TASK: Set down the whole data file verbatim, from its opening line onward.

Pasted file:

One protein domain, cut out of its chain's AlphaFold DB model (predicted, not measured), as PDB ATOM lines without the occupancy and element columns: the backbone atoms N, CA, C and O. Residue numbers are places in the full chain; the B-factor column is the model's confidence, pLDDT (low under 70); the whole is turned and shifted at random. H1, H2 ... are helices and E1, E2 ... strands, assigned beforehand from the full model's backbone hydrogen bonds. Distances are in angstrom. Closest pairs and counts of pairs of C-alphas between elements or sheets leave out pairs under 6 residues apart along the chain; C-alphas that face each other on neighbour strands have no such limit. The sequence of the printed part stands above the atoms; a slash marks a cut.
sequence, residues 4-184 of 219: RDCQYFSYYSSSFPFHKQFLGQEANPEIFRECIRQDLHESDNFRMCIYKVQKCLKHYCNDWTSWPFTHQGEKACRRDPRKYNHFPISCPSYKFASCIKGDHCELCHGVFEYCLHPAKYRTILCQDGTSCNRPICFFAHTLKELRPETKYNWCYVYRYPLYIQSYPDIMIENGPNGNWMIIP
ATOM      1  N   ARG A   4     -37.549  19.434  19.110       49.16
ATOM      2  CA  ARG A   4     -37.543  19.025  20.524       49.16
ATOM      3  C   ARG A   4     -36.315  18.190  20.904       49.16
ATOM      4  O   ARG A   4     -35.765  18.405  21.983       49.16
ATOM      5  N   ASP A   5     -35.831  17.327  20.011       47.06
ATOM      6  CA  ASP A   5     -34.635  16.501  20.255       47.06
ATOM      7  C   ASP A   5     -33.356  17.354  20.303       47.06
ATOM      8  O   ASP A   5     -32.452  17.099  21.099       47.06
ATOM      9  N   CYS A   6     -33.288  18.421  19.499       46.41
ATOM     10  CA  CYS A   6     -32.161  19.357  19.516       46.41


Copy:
One protein domain, cut out of its chain's AlphaFold DB model (predicted, not measured), as PDB ATOM lines without the occupancy and element columns: the backbone atoms N, CA, C and O. Residue numbers are places in the full chain; the B-factor column is the model's confidence, pLDDT (low under 70); the whole is turned and shifted at random. H1, H2 ... are helices and E1, E2 ... strands, assigned beforehand from the full model's backbone hydrogen bonds. Distances are in angstrom. Closest pairs and counts of pairs of C-alphas between elements or sheets leave out pairs under 6 residues apart along the chain; C-alphas that face each other on neighbour strands have no such limit. The sequence of the printed part stands above the atoms; a slash marks a cut.
sequence, residues 4-184 of 219: RDCQYFSYYSSSFPFHKQFLGQEANPEIFRECIRQDLHESDNFRMCIYKVQKCLKHYCNDWTSWPFTHQGEKACRRDPRKYNHFPISCPSYKFASCIKGDHCELCHGVFEYCLHPAKYRTILCQDGTSCNRPICFFAHTLKELRPETKYNWCYVYRYPLYIQSYPDIMIENGPNGNWMIIP
ATOM      1  N   ARG A   4     -37.549  19.434  19.110       49.16
ATOM      2  CA  ARG A   4     -37.543  19.025  20.524       49.16
ATOM      3  C   ARG A   4     -36.315  18.190  20.904       49.16
ATOM      4  O   ARG A   4     -35.765  18.405  21.983       49.16
ATOM      5  N   ASP A   5     -35.831  17.327  20.011       47.06
ATOM      6  CA  ASP A   5     -34.635  16.501  20.255       47.06
ATOM      7  C   ASP A   5     -33.356  17.354  20.303       47.06
ATOM      8  O   ASP A   5     -32.452  17.099  21.099       47.06
ATOM      9  N   CYS A   6     -33.288  18.421  19.499       46.41
ATOM     10  CA  CYS A   6     -32.161  19.357  19.516       46.41